In the event that you suspect your voting rights were violated (for example, if you think your voter registration was removed or you were turned away from a polling station for a suspicious reason) contact the number for ACLU's Election Protection: (866) 687-8683. The website provides detailed information for contacting officials in your own state.
10. Can I Take A Selfie In The Booth?
You may really want to photo-document your first voting experience, but this is where it's better to be safe than sorry. Learn about what your specific state says about taking selfies in the booth. It's likely that it's not allowed where you are.
11. What Exactly Should I Bring To The Voting Station?
Depending on the state you're in, you may have to bring some kind of photo ID to authenticate your identity. Check out what your state says about what counts as identification.
If you're thinking of bringing your phone, it's most possible that your state does not allow phones in the booth. Depending on where you are, a poll worker may just ask you not to bring your phone in with you. And once you're there, your polling station will most likely inform you on whether you need a pencil or pen at all.
12. Who's On My Ballot?
Some media outlets have detailed guides on what's happening in the American midterm elections. Getting yourself acquainted with the candidates that are running, the issues they support, the policies they want, isn't a bad idea at all.
13. How Do I Avoid Misinformation?
As it is with elections, misinformation on social media can be all over the place. The New York Times gave general advice that's worth keeping in mind: it's always good to check the source before believing the post you see. For instance, while some states allow online voting, you can never vote through a tweet or text message — as some people may have believed in 2016.
Plus, if you get a call or text message where someone is offering to register you, do not give your personal information as it could lead to identity theft. It's worth being cautious about as there have been incidents of such voter scams in New York in October.
Or in the case of possible student voter suppression, fake fliers in a Lewinson, Maine, college told students that they needed to pay for their driver's license to register to vote. Stay clear of these scams.
14. Should I Go Alone To Vote?
Pro-tip: Given that there can be long lines of people waiting to cast their ballot, it might get a little tiring to stand in line by yourself. If your friends and family members are also registered to vote, you should coordinate to go together to the voting station. But remember: there's no harm in going alone.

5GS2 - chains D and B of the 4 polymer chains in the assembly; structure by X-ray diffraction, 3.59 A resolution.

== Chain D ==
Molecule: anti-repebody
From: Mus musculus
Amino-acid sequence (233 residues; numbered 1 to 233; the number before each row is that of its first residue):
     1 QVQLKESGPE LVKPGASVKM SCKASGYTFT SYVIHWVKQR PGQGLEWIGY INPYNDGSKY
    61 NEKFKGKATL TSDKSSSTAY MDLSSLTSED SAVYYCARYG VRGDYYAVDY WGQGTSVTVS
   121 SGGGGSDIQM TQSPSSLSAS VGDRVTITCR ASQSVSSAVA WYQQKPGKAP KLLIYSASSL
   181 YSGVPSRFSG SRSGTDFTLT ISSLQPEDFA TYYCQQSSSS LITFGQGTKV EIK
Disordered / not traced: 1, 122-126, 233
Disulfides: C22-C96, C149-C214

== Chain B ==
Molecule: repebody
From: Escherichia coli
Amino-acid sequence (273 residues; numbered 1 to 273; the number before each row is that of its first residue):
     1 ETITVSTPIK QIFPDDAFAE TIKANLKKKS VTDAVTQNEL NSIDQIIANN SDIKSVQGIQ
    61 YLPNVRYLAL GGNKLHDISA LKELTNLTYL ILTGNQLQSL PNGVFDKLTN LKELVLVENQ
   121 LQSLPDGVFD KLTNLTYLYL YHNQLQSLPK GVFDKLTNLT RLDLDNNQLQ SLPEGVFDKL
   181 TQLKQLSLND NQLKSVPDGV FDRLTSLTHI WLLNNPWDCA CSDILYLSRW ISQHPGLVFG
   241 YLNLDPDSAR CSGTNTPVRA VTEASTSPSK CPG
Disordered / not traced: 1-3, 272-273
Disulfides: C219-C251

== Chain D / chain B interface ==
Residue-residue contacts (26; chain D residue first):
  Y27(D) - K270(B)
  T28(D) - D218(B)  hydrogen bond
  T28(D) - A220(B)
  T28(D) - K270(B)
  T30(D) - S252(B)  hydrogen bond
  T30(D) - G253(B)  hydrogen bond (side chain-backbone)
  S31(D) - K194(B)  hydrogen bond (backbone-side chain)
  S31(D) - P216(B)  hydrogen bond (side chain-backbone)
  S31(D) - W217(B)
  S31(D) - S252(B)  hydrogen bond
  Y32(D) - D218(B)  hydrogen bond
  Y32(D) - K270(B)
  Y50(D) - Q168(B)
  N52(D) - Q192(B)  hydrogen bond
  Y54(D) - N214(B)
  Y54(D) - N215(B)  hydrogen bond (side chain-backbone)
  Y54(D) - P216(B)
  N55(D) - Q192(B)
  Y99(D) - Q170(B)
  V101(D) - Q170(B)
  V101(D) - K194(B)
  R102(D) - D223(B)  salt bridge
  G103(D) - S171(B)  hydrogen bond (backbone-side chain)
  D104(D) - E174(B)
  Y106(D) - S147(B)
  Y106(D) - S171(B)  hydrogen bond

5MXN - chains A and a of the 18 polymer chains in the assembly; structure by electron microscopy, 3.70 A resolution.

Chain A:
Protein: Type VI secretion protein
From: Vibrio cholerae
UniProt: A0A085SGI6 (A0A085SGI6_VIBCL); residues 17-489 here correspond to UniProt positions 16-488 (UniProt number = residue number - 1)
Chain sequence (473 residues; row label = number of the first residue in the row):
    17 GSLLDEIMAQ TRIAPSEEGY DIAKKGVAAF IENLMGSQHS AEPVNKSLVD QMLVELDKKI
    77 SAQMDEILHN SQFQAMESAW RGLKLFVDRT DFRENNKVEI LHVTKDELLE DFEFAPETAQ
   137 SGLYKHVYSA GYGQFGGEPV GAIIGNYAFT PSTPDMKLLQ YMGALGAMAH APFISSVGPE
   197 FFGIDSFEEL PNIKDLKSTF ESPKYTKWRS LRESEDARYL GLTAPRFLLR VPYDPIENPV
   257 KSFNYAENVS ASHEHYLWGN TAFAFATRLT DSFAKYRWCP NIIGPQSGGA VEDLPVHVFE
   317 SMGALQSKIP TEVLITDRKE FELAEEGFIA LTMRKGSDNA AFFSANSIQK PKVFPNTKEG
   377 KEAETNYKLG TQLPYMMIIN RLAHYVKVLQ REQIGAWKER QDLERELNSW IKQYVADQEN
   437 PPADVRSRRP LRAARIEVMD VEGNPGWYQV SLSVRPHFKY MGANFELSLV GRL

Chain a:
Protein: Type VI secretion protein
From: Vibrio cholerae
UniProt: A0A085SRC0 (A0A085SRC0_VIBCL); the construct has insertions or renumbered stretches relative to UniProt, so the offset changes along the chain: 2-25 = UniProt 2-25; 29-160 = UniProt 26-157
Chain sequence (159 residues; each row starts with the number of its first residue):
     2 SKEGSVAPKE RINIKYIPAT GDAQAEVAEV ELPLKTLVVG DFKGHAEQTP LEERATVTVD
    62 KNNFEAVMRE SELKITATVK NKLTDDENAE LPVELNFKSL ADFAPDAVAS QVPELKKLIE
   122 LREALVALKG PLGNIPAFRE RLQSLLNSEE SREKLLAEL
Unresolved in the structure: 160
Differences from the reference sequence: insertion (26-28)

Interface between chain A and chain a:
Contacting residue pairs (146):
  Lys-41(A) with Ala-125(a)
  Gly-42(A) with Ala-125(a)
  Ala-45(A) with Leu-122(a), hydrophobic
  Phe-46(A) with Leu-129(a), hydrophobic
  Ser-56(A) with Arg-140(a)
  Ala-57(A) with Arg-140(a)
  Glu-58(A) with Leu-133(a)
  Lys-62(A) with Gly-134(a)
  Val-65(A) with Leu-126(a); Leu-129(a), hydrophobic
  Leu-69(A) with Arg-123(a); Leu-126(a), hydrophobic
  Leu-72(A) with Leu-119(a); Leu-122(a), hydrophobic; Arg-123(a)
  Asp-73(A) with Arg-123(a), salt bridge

P.S. Don't hesitate to bring a snack (along with a friend) to make the wait a little less tiresome.
15. What If I'm Confronted By Campaigners Outside The Polling Station?
Nearly every state in America prohibits people from political campaigning within 100 feet of the voting station. If you are aggressively accosted by someone attempting to persuade or dissuade your voting choice, alert a polling official.
16. What Do I Do If I Need Disability Assistance?
The Americans With Disabilities Act, Voting Rights Act of 1965, the Voting Accessibility for the Elderly and Handicapped Act of 1984, and several other federal provisions guarantee that Americans with intellectual or physical disabilities are given assistance so they may vote without hassle.
If you need help and want to know whether your polling station provides basic assistance, check the ADA list for polling stations.
17. Do I Need To Vote For Everything On The Ballot?
You don't have to select a candidate for every office mentioned on the ballot just because there's a field for it. This is why it's worth reading up on the candidates before you support or oppose them.
These are just some of the questions first-timers or those who are out of practice may have. But with the help of this guide, you should be a little less nervous and a lot more excited about heading over to the polling stations this Election Day.